The Agency Relationship
- A sole proprietorship is an unincorporated business owned by a single person. It may or may not have employee-agents.
- An agency relationship comes into existence when there is a manifestation by the principal of consent that the agent act on his behalf and subject to his control, and the agent consents to so act. The requisite manifestation of consent can be implied from the circumstances, which makes it possible for the parties to have formed a legally effective agency relationship without realizing they had done so. (i.e. Send a buddy to get you a soda from the vending machine, you may have retained an agent).
- (1). Formalities of Creation: Common law- No formalities associated with the creation of a sole proprietorship. As a result, the sole proprietorship is one of the two default types of business organizations, in the sense that it can be created without any formal action, and can be created without the owner even being aware that he has done so. (The other is a General Partnership).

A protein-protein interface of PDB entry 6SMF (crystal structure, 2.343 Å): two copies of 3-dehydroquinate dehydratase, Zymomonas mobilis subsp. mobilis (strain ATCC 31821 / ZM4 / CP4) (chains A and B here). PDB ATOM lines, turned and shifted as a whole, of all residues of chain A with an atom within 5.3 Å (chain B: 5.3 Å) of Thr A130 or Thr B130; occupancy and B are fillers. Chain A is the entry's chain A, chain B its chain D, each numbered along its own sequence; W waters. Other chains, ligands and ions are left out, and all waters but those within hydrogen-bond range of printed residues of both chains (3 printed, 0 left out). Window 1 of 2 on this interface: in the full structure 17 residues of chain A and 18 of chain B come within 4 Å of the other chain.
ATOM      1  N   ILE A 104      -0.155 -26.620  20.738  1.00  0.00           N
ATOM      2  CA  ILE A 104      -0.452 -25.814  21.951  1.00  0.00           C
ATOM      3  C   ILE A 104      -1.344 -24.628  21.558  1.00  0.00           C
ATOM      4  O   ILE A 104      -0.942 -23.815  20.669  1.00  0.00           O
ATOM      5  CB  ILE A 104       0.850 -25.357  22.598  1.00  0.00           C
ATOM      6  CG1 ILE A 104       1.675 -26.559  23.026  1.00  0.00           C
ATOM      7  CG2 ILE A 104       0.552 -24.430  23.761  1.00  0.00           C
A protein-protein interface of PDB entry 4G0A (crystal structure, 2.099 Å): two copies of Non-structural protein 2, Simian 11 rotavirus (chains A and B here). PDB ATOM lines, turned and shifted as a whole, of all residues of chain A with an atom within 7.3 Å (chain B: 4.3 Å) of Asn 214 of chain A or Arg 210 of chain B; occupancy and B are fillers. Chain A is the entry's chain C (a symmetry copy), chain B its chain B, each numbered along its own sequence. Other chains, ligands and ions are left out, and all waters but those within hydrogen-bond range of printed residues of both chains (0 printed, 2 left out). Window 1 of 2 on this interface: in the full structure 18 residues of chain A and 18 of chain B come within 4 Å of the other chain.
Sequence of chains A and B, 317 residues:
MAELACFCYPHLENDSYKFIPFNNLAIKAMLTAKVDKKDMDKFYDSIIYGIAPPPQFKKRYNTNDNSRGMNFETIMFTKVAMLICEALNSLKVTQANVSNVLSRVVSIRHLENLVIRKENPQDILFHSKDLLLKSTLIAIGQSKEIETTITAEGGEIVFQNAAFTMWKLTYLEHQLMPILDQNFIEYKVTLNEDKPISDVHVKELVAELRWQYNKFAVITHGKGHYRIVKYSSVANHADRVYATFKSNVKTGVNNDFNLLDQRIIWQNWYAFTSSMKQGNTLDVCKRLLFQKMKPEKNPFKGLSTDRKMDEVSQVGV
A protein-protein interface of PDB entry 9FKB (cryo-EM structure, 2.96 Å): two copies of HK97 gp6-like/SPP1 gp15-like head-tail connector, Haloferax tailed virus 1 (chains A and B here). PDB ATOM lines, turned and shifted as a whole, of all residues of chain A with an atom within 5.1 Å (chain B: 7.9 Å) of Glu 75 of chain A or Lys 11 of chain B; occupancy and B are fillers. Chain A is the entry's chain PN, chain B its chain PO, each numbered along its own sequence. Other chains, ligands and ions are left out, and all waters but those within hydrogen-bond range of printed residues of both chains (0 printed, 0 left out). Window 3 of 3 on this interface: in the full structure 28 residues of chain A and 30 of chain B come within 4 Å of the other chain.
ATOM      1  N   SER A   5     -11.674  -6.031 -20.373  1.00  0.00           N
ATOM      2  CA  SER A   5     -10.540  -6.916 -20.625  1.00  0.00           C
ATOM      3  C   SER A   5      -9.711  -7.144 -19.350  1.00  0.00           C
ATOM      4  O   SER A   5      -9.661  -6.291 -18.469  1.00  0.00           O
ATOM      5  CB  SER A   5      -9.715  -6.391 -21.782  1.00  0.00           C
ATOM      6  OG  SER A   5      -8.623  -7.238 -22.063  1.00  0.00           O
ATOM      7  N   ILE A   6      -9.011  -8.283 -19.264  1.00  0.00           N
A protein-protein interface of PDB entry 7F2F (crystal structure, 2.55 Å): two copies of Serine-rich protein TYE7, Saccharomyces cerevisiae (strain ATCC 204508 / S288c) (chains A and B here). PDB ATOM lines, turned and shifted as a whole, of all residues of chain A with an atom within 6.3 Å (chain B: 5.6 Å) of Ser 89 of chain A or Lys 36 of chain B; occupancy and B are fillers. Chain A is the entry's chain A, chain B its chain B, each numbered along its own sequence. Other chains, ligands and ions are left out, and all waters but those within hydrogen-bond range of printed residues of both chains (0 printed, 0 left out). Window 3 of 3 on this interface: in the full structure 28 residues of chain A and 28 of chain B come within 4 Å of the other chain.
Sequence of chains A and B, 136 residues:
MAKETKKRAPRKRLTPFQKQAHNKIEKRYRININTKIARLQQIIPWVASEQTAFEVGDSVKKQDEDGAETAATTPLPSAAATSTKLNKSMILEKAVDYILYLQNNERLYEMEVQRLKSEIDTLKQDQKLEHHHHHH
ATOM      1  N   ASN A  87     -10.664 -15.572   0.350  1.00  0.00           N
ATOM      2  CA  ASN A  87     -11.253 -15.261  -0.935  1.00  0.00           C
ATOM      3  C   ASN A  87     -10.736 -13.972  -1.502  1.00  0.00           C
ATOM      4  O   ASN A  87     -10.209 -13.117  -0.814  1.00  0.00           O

Exception- In some states, however, the proprietor must register under a “Fictitious Business Name” statute in order to conduct business under a name other than the proprietor’s own. In addition, if the proprietor hires an agent, some agency relationships are subject to additional statutory requirements, such that the relationship be manifested by a writing. These requirements vary considerably though from state to state and occupation to occupation.
- (2). Unity of Ownership and Control: As a legal matter, the proprietor both owns and controls the sole proprietorship. This is true even if the proprietor hires an agent to whom substantial responsibility is delegated. The definition of the agency relationship requires the principal have the right to control the agent’s conduct. This is supplemented in agency law by imposing fiduciary duties on the agent. (However, proprietors will just fire a bad agent instead of suing them on breach).
- (3). Legal Personality: A sole proprietorship has no legal existence or identity separate from that of its owner. Although the owner may maintain some degree of separation between his personal life and the business, there is no legal distinction between the owner’s personal assets and the business’ assets.
- (4). Duration: A sole proprietorship has an indefinite duration, but not a perpetual one. A sole proprietorship’s life will end with that of its owner.
Common Law- An agent relationship was “at will.”